Released two years after they disbanded, Simon & Garfunkel’s Greatest Hits went into the top 5 in both the US and UK. It breaks many fundamental rules of compiling a greatest hits album – it’s not in chronological order, it substitutes live versions of hit songs, and it leaves off several important tracks. Somehow this collection makes it all work. The aforementioned live versions chosen here are all exceptional. “The 59th Street Bridge Song (Feelin’ Groovy)” is warmer than its studio version and both “For Emily, Whenever I May Find Her” and #1 single “Bridge Over Troubled Water” are showstoppers featuring Art Garfunkel’s soaring vocals.
Two other US #1 singles appear, the duo’s first hit “The Sound of Silence” and the “coo coo ca choo” of “Mrs. Robinson” from The Graduate OST. Besides the title track, all the other hits of Bridge Over Troubled Water appear with the upbeat folk rock of “Cecilia” closing out the set. While the collection is missing key tracks like “The Dangling Conversation”, “A Hazy Shade of Winter”, and “The Only Living Boy in New York” – what is included here is some of the best folk rock of the 60s and early 70s. While other collections gather more of the duo’s essential tracks, the enduring popularity of this album made it a must for inclusion on Simon & Garfunkel: The Complete Albums Collection.
The last Simon & Garfunkel studio album came out in 1970, just under six years after their debut. Once again working with producer Roy Halee, the album starts off with the iconic title track. A dramatic opening sounds almost like a Christmas carol in its hymn like devotion. Art Garfunkel’s performance soars as strings and cymbals crashing come up to meet him. This is pop music at its highest form.
Beyond the title track, the next two songs were also singles. “El Condo Pasa (If I Could)” has a folky, Spanish feel that hit #1 in several countries. A memorable drumbeat opens “Cecilia”. The infectious track will eventually end up on many party playlists and remains one of the duo’s most popular songs. At the opposite end of the spectrum, “The Boxer” has a softer drumbeat where Paul Simon sings “lie la lie”, that acts as a hook but was originally in the song as filler. The epic track follows the story of a boy who leaves home, “seeking out the poorer quarters, where the ragged people go” before becoming the boxer.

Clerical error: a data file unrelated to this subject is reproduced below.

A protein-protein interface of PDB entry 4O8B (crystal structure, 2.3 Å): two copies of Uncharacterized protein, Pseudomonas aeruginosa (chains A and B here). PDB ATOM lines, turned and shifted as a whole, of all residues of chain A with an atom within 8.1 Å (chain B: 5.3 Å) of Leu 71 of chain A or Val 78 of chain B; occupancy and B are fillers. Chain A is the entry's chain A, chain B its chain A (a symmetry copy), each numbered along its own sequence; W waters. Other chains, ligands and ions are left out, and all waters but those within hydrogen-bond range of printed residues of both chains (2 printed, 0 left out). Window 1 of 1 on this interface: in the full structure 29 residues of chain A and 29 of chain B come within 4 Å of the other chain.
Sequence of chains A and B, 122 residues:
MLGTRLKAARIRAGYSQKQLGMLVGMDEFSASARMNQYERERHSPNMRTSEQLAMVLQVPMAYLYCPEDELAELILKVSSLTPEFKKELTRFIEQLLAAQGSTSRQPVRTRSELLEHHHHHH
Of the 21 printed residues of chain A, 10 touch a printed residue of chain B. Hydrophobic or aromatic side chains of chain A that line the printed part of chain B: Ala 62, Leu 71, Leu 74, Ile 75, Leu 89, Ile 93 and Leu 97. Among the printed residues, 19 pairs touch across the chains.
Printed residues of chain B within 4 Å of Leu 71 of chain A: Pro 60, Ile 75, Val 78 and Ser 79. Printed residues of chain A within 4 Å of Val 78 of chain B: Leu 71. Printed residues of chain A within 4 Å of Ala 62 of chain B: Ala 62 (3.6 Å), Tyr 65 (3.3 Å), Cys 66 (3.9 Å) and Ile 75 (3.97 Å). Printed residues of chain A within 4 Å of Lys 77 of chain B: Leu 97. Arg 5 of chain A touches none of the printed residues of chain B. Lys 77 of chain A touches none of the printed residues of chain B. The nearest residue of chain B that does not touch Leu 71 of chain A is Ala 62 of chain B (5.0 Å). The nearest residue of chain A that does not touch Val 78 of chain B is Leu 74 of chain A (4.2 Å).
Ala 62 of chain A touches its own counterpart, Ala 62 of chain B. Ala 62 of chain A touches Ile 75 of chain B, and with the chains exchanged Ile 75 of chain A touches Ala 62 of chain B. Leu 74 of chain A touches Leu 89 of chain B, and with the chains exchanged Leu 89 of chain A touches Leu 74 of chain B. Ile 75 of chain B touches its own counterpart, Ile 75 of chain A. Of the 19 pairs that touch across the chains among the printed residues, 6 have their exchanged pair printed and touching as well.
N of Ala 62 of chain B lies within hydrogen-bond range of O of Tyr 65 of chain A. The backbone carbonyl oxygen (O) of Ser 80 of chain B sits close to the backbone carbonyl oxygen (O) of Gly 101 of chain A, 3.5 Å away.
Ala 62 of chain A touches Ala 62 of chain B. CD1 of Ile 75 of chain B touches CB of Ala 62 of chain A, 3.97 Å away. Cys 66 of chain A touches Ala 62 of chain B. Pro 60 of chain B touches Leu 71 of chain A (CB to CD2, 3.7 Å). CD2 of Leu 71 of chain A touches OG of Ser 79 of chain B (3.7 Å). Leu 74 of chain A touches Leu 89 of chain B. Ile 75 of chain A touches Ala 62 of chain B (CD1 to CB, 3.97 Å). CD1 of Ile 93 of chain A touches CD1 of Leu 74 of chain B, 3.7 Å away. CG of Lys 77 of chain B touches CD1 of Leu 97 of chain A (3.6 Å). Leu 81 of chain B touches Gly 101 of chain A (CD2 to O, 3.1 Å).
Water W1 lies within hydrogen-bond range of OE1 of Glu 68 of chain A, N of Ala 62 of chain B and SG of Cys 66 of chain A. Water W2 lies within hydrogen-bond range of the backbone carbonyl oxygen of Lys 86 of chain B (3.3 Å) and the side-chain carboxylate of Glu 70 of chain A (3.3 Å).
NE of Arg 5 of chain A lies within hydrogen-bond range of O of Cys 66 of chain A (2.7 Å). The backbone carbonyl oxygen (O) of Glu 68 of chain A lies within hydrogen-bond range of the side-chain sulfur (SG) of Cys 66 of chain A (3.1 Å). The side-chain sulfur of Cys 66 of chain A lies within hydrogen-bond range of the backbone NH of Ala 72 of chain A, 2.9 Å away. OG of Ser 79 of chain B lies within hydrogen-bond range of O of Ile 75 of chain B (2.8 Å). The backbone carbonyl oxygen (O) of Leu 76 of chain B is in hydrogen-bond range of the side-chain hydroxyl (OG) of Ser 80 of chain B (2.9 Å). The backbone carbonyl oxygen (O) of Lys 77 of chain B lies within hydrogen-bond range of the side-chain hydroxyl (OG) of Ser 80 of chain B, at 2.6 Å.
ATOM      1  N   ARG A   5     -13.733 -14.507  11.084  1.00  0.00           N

“So Long, Frank Lloyd Wright” came about when Garfunkel asked to have a song written about the famous architect. A laid-back tune that can double as an allusion to Garfunkel having studied to be an architect in his earlier days. One of the duo’s most popular album tracks appears on the second half of the album, “The Only Living Boy in New York” is one of the most emotionally charged songs in the catalogue. Simon sings “Tom, get your plane right on time/I know your part’ll go fine”, a direct comment that Garfunkel was off filming a movie in Mexico, leaving Simon behind in NY. The use of an echo chamber for their voices takes the song to a celestial level. The album winds down with a live cover of “Wake Up Little Susie” before finishing with just Simon and his guitar singing, “Song for the Asking”
The debate rages on as to which the critics think is their masterpiece, this or 1968’s Bookends. The public voted with their wallets. With four of their most well-known songs, Simon and Garfunkel went out with a bang as Bridge Over Troubled Waters would go on to be the duo’s most popular album with approximately 25 million units sold. A truly great album that deserves a spot in every record collection.
For their seventh studio album, the three members of Interpol enlisted legendary producer Flood with Alan Moulder to help sculpt the album. “Toni” is both the first track and first single from the album. A moody piece of piano driven music where Paul Banks sings that “the aim is now perfection always”. Drummer Sam Fogarino shines on both “Into the Night” and “Renegade Hearts” which also adds female vocals to great effect.
Songs such as “Fables” are more sparse sounding before a bigger voice emerges in the chorus. Several of the songs are built around a Daniel Kessler guitar riff such as the cinematic “Big Shot City” and “Gran Hotel” where Banks sing about the streets of Cozumel. It’s hard to discern what Flood added to the process as the album sounds like Interpol. The Other Side of Make-Believe sticks to mostly stylized midtempo sounds and lacks a fierce bite that would add much needed passion to the recording.